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By : Tighten Why the Mac App Sandbox makes me sad | Naming Things 0 comments

 
5.14.2012
Mac Developer: Bypassing iPhone Code Signatures - Jay Freeman (saurik)

Bypassing iPhone Code Signatures - Jay Freeman (saurik)


An interesting read.

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By : Tighten Bypassing iPhone Code Signatures - Jay Freeman (saurik) 0 comments

 
5.10.2012
Mac Developer: MacTech | The journal of Apple technology.

MacTech | The journal of Apple technology.: "Code Signing - Get Used to It!

Digitally signed applications and you

by Scott Corley

What Is Code Signing?

So you're a computer. And you're not happy executing just any old software. No, you want to only run software that has been approved by someone you trust. How can you, the computer, tell the good from the bad?"


A nice gentle introduction to codesigning from mactech.com.

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By : Tighten MacTech | The journal of Apple technology. 0 comments

 
Mac Developer: Proof-of-concept app exploiting iOS security flaw gets researcher in trouble with Apple | Ars Technica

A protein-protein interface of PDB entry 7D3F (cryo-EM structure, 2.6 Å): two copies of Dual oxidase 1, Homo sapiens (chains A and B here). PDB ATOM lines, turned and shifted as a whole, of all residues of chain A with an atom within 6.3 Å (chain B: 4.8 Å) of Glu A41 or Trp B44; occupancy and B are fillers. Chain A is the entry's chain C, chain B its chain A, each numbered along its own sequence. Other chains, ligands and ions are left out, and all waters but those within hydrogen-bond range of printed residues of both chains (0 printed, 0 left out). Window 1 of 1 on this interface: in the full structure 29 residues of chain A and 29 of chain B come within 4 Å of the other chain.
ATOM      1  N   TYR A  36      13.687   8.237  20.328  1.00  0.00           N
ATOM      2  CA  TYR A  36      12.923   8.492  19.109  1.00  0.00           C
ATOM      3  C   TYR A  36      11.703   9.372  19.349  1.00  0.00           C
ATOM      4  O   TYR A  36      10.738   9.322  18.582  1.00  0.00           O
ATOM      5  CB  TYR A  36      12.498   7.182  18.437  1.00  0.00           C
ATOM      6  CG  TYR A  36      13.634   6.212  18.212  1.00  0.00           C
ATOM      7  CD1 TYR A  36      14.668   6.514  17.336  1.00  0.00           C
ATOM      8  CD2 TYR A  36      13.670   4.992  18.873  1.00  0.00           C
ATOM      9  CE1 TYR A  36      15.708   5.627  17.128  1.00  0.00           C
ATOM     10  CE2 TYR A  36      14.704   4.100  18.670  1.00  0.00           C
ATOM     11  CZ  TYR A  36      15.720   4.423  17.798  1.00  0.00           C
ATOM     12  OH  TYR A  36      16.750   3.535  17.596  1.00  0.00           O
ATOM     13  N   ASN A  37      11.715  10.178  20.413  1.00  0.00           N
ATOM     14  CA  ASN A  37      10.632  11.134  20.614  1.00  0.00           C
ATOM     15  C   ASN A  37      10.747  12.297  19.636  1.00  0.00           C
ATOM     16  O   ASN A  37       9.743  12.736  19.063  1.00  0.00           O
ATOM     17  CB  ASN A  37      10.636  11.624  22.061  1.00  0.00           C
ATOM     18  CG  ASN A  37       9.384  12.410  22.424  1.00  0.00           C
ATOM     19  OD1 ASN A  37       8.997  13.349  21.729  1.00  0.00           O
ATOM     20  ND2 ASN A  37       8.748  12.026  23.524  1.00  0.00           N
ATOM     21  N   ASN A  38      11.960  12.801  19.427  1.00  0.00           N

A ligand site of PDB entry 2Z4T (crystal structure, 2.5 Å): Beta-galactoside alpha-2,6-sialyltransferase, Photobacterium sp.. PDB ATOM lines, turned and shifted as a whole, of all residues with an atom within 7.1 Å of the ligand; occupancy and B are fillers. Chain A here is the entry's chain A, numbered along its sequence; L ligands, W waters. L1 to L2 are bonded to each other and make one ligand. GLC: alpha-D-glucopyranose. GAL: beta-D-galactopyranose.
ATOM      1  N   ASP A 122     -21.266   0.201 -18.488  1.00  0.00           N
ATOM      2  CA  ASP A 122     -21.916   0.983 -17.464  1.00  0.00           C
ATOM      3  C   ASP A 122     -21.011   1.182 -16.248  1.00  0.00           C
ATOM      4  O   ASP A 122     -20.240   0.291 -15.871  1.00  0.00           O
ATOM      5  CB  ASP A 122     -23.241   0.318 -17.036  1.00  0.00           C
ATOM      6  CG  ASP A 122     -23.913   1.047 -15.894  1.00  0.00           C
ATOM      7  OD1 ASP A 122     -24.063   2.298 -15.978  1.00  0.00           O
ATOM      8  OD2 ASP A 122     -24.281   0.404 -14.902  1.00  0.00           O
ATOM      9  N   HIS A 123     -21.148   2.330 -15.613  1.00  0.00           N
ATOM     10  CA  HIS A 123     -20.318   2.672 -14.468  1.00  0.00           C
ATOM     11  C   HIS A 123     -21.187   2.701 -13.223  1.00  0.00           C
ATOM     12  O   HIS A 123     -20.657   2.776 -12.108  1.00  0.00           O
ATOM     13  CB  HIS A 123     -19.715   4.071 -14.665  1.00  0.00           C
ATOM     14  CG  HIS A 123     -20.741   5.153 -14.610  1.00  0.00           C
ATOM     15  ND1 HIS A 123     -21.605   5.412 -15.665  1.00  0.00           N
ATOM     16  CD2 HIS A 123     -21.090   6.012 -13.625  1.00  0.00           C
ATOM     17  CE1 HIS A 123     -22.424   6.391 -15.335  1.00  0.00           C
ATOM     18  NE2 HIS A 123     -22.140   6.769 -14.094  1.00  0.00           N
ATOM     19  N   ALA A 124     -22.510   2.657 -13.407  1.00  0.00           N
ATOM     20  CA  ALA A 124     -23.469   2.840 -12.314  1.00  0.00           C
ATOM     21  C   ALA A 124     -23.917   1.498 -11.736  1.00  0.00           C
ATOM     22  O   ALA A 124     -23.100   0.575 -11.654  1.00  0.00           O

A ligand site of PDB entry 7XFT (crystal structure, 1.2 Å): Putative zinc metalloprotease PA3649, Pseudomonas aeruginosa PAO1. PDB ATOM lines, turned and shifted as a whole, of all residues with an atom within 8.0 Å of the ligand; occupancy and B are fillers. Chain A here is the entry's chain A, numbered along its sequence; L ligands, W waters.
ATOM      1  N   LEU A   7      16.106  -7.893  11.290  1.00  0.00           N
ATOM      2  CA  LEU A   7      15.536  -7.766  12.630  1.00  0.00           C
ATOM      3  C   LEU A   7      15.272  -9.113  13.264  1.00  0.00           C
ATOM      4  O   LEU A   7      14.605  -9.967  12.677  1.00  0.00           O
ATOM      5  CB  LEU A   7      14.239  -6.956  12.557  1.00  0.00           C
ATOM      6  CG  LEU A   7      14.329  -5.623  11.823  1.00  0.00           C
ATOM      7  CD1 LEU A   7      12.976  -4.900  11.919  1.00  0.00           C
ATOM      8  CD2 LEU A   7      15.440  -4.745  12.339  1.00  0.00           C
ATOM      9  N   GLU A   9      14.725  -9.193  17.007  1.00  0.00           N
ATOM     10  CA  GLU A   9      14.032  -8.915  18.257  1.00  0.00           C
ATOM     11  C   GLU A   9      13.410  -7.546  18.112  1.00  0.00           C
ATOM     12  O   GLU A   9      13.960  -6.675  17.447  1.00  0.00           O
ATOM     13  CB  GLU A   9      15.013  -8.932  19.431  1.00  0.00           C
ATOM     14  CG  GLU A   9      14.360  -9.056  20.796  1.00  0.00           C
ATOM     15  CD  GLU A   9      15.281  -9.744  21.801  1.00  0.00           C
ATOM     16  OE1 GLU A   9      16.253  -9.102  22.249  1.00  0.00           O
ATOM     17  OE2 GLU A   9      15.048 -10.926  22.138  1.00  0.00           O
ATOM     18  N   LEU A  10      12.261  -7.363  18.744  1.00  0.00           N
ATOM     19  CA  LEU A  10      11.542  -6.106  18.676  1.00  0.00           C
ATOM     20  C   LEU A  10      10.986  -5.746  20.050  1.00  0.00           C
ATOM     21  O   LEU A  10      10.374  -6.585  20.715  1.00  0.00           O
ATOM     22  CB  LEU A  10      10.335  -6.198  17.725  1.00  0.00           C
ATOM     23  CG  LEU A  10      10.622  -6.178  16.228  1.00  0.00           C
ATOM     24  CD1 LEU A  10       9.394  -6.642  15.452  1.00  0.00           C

Proof-of-concept app exploiting iOS security flaw gets researcher in trouble with Apple | Ars Technica: "However, iOS 4.3 introduced 'sandboxing entitlements,' special exceptions granted on a very limited basis, to allow things like Nitro's JIT JavaScript compilation to work. In iOS 4.3 and later, MobileSafari has an entitlement called 'dynamic code signing.'"

Every sandbox has a skirmish, or it wouldn't be a sandbox.

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By : Tighten Proof-of-concept app exploiting iOS security flaw gets researcher in trouble with Apple | Ars Technica 0 comments

 
Mac Developer: sandbox — Secure Mac Programming